Three Ways We’ll Curb Traffic—Right Away

Derek Story 1282874 Unsplash

Traffic in San Diego is no joke. According to a 2016 article, “residents in the southeast corner of San Diego County have some of the longest and earliest morning commutes.” In District 7, everyone is familiar with the backlog around Fashion Valley Mall and the stadium. And no one would debate that going north in the morning—or south in the evening—is incredibly taxing.

Not to mention that all those cars on the road cause pollution & potholes, both of which degrade the quality of our city.

So what’s the solution? We can and should continue to build large scale improvements to our roadways & public transit. But that takes time and money, and that construction causes more traffic while it’s happening.

So how do we curb traffic in the interim? Let’s start with these three steps.

  1. Cut the commute for many San Diego government workers
  2. Use readily-available data to combat traffic collisions & make fast, meaningful improvements
  3. Get private employers on board with telecommuting

Cut the Commute for Many San Diego Government Workers

As of July 2018, the City of San Diego employed approximately 11,000 full time equivalent employees. (That’s about 8 city workers per 1,000 residents.) A lot of those folks can’t telecommute – like firefighters and other first responders.

But many can. If we transitioned even 1/3 of the city’s employees to remote-only or remote-first jobs, that’s thousands of cars off the road each day. Meaning those folks who have to commute in will have an easier drive. It also means our roads will last longer and our air will receive less pollution.

And all those empty office spaces we’ll create? Let’s turn them into affordable housing, or even a hub for veterans to charge their phones and find other services.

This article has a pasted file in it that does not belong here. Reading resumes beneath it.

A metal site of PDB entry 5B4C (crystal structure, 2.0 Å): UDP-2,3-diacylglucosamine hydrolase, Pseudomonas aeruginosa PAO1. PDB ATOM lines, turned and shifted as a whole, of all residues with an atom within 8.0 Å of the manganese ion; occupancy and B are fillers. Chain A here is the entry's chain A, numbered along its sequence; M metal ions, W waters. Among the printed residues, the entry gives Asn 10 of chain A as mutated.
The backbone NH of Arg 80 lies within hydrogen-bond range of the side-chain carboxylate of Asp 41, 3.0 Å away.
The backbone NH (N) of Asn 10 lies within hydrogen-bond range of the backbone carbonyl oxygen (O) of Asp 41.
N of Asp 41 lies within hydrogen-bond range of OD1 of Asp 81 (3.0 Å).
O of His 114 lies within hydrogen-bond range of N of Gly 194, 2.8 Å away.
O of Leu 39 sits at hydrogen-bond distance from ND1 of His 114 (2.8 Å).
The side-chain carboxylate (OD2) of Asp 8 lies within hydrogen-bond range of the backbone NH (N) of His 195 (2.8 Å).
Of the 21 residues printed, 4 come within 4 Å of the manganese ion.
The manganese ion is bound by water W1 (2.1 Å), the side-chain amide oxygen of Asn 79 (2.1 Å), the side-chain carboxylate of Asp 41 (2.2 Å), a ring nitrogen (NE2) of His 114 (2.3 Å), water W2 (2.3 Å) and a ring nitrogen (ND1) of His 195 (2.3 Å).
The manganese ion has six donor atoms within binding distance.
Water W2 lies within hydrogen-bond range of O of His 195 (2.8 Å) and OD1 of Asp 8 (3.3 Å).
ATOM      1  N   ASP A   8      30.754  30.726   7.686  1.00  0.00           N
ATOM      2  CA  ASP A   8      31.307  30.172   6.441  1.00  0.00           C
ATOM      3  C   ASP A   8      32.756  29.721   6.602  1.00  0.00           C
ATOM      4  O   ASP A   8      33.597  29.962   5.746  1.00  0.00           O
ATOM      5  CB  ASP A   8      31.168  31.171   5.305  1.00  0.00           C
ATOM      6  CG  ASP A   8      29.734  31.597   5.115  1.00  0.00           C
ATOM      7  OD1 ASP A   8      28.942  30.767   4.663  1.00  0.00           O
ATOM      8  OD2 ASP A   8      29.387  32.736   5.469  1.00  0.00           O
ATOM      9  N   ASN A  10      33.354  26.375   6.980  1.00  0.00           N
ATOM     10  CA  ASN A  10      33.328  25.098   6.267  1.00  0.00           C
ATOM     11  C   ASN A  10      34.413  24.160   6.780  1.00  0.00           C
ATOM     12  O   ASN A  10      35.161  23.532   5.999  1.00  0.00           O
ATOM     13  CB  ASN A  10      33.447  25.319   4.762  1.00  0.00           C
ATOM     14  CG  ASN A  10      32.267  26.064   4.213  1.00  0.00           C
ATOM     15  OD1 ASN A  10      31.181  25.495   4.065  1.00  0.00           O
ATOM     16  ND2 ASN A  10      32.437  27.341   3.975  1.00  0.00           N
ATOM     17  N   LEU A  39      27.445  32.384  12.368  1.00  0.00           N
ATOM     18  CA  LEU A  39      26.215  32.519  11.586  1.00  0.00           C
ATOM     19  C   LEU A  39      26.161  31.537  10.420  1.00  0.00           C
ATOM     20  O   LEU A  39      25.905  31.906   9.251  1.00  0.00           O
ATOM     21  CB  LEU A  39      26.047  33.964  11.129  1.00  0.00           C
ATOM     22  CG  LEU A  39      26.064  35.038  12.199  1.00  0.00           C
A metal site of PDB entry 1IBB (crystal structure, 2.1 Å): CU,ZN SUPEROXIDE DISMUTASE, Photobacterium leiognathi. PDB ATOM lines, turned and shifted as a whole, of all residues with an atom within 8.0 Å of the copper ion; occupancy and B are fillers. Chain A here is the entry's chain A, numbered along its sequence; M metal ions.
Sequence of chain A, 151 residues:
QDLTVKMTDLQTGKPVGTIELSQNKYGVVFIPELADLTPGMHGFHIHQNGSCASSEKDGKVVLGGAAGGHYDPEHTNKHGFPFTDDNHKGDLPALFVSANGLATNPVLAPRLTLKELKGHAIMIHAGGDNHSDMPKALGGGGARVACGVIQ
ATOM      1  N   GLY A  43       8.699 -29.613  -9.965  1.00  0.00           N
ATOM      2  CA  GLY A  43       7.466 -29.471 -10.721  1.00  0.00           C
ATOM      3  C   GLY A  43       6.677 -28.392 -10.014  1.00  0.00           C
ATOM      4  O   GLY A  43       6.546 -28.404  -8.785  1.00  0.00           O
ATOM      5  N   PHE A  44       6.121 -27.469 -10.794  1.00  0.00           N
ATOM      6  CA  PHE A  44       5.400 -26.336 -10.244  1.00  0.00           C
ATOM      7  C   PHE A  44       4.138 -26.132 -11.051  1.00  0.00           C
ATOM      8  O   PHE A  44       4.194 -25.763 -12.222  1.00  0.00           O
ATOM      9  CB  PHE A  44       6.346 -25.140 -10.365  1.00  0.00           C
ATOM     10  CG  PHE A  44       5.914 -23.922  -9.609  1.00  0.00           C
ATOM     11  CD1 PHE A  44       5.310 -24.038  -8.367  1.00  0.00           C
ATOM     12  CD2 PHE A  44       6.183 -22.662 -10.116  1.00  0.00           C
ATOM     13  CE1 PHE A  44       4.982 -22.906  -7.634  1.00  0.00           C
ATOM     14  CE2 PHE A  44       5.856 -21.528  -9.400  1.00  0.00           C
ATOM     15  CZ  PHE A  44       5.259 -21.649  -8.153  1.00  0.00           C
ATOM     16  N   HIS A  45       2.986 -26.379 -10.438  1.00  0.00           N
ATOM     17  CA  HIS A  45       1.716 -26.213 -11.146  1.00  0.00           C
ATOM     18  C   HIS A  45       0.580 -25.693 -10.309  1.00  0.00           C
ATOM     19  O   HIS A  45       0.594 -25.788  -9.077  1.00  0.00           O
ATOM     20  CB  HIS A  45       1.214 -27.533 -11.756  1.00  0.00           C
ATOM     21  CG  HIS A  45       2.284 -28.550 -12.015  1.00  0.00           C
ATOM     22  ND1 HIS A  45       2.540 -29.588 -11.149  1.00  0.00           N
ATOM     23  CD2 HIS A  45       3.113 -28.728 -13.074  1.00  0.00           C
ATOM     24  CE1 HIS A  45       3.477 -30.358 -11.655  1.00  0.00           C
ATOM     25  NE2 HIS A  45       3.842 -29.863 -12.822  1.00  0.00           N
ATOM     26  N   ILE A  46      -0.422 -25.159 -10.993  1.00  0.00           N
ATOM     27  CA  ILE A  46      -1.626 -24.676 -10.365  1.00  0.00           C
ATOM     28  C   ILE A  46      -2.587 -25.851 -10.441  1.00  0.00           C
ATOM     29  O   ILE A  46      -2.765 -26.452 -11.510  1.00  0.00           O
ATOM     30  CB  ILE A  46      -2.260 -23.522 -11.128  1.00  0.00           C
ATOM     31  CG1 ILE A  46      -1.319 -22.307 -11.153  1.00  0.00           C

Use Existing Data to Combat Traffic Collisions & Make Other Improvements

The City of San Diego has a massive trove of open data available to anyone who wants to take a look. But it’s not being utilized.

In just under an hour, an experienced data scientist can code this information to make it visually useful to everyone in the city. Take this example of a map of the pothole fill requests and responses in the city.

Pothole Report Map[Thanks, Dr. Catherine Hicks (@grimalkina) for this map!]

Think of what we could do with maps that show us where the most collisions happen at specific times of day or during which weather. Using this information, we can implement small but meaningful infrastructure changes in San Diego’s most problematic traffic areas. Each time we do, we’ll be making a real difference on everyone’s commute.

Get Private Employers on Board with Telecommuting

After we prove that remote-first and remote-only jobs are good for the community, we’ll take that data to the largest employers in the city and work with them to implement remote-work opportunities for their employees. That implementation will include training and transition support, so that the employees & the employers don’t experience any productivity lag when making the switch. We can provide other incentives, too, like helping those employers sublet it otherwise dispose of their now-unused office space.

It’s a win-win-win-win.

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Together, we can make San Diego work for the cannabis employee, for the artisan entrepreneur, for the retired high-school teacher, for the bright-eyed second-grader, for everyone.